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Teen Birth Rate Has Dropped Dramatically in Last Two Decades: CDC
Date:8/20/2014

By
HealthDay Reporter

WEDNESDAY, Aug. 20, 2014 (HealthDay News) -- U.S. teen birth rates fell dramatically during the past two decades, plummeting 57 percent and saving taxpayers billions of dollars, a new government report shows.

An estimated 4 million fewer births occurred among teenagers as a result of the decline, according to researchers from the U.S. Centers for Disease Control and Prevention.

That "eye-opening" reduction in births "leapt out at me from the report," said Bill Albert, chief program officer of The National Campaign to Prevent Teen and Unplanned Pregnancy.

"We know, for instance, that only about 40 percent of teen mothers ever graduate from high school," Albert continued. "Translate that number -- 4 million fewer births -- into a much, much lower high school graduation rate, and think about the prospects for those young women in this day and age and in this economy. It's pretty sobering."

The researchers estimate that taxpayers saved $12 billion in 2010 alone as a result of the decline in teen births since 1991, since teen mothers are more likely to need food stamps, Medicaid and other government assistance. A child born to a teen mother costs taxpayers $1,700 a year from birth up to age 15, the CDC report said.

The decline in teen birth rates has occurred in all 50 states, with all race and ethnic groups experiencing a reduction in teenage parenthood, said report author Stephanie Ventura, a senior demographer for the CDC's National Center for Health Statistics.

The teen birth rate is now less than one-third that of the historically highest rate, which occurred in 1957, Ventura said.

In 1957, 96.3 out of every 1,000 teenage girls had a baby, compared with 26.6 of every 1,000 teen girls in 2013.

"In the old era, most teens who had a baby were married and you could support a family on the education you had from high school, so it was not as much of a concern," Ventura said.

But by the late 1980s, teen pregnancy began to be seen as a detriment to a young woman's career development and her ability to contribute to a two-income family, she said.

That's why a brief, but steep, increase in teen birth rates between 1986 and 1991 -- culminating in a 61.8 per 1,000 rate of teen parenthood -- created much concern among advocates of family planning, who see the recent decline as a great achievement.

"These historic declines in teen pregnancy and births truly represent one of the nation's great success stories over the past two decades," Albert said.

Albert chalked up the declining teen birth rate to the "magic combination of less sex and more contraception."

Teenagers have access to and are using effective methods of contraception, Ventura said. They often will even combine two separate types of contraception, such as using a spermicidal lubricant with a condom.

But teenagers also are less likely to have sex, Albert and Ventura said.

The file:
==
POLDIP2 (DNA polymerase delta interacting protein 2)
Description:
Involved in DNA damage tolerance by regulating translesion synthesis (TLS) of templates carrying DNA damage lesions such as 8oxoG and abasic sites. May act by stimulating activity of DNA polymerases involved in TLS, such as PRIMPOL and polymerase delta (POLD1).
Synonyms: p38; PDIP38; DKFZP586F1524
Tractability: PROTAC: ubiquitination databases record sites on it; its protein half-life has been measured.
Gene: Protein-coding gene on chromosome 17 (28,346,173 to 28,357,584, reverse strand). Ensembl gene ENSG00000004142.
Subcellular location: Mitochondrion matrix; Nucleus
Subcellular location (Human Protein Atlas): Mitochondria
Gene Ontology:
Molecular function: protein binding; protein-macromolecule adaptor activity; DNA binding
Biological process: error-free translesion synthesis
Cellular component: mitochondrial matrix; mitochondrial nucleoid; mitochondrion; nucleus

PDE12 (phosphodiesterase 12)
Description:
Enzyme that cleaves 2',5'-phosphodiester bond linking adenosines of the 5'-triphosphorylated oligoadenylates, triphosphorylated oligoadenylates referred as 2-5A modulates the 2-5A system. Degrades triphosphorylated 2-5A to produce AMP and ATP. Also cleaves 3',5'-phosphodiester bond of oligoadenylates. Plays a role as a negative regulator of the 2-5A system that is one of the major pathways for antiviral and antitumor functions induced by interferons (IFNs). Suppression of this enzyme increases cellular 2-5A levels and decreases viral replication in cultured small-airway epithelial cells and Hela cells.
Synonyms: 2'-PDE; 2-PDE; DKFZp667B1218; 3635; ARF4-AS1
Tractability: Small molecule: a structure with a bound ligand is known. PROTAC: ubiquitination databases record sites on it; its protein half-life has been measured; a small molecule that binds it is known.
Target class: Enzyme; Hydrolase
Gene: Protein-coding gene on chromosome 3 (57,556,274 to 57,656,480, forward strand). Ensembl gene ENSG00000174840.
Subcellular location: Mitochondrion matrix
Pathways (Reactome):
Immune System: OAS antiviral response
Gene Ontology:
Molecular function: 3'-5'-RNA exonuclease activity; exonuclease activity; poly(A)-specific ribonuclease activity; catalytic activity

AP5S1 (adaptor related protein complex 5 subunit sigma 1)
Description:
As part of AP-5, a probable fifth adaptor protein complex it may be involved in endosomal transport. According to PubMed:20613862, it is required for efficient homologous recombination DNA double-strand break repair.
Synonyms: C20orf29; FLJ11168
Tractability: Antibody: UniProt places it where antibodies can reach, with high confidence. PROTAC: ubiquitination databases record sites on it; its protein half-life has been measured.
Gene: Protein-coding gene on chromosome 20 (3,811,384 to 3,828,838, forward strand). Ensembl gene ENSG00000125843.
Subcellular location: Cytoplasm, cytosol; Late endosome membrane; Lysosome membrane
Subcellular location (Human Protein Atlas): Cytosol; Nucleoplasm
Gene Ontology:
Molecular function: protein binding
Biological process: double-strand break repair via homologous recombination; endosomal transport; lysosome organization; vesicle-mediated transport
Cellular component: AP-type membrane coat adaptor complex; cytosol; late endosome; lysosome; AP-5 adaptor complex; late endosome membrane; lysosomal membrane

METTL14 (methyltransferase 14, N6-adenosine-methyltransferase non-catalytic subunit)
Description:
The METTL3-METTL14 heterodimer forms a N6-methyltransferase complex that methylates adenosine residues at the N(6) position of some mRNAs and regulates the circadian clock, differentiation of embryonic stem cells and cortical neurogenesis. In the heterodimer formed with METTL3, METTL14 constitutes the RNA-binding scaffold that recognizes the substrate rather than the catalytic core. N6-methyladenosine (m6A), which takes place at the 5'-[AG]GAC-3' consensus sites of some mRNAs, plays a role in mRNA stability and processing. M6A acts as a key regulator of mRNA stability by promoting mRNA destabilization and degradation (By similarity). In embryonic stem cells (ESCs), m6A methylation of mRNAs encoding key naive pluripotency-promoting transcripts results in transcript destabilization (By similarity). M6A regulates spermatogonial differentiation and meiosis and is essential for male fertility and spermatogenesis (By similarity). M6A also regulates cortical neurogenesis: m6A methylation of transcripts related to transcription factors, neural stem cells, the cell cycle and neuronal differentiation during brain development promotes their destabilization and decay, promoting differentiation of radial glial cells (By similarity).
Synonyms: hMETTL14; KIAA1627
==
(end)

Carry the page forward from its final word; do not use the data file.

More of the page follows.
Teenagers' caution regarding sex might be tied to the federal government's investment in tried-and-true sex education programs, Albert said.

Living in the era of HIV likely has created some caution as well, particularly among teenage boys. "Pregnancy was often seen as the girl's problem," which could lead to cavalier attitudes among boys about sex, Albert said. "HIV, not so much."

Albert also gives credit to MTV, arguing that the network's reality shows like "Teen Mom" and "16 and Pregnant" likely have contributed to the steep decline in recent years.

"Many teens have described these shows as far more sobering than salacious, and they are watched by millions," he said.

Abortion has not been a factor in the decline in teen births, Ventura noted.

"Abortion hasn't played a role because abortion rates have been falling faster than the birth rate, and the declines in abortion go back to the late 1980s," she said.

Despite the decrease, the United States continues to have one of the highest teen birth rates among developed countries, the CDC report noted.

For example, the U.S. rate of 26.6 per 1,000 teen girls having babies is higher than that of Russia (25.2) and the United Kingdom (21.8), and far higher than rates in Denmark, Japan, the Netherlands and Switzerland, all of which have rates under 5 per 1,000 girls.

"The easiest way to explain it is we were so far out ahead of other countries [in number of teen births]," Albert said. "If you are 100 yards behind everyone else, it takes a long time to catch up to the pack. We still haven't done that."

More information

For more on teenage pregnancy, visit the U.S. National Institutes of Health.

SOURCES: Bill Albert, chief program officer, The National Campaign to Prevent Teen and Unplanned Pregnancy; Stephanie Ventura, senior demographer, U.S. National Center for Health Statistics, U.S. Centers for Disease Control and Prevention


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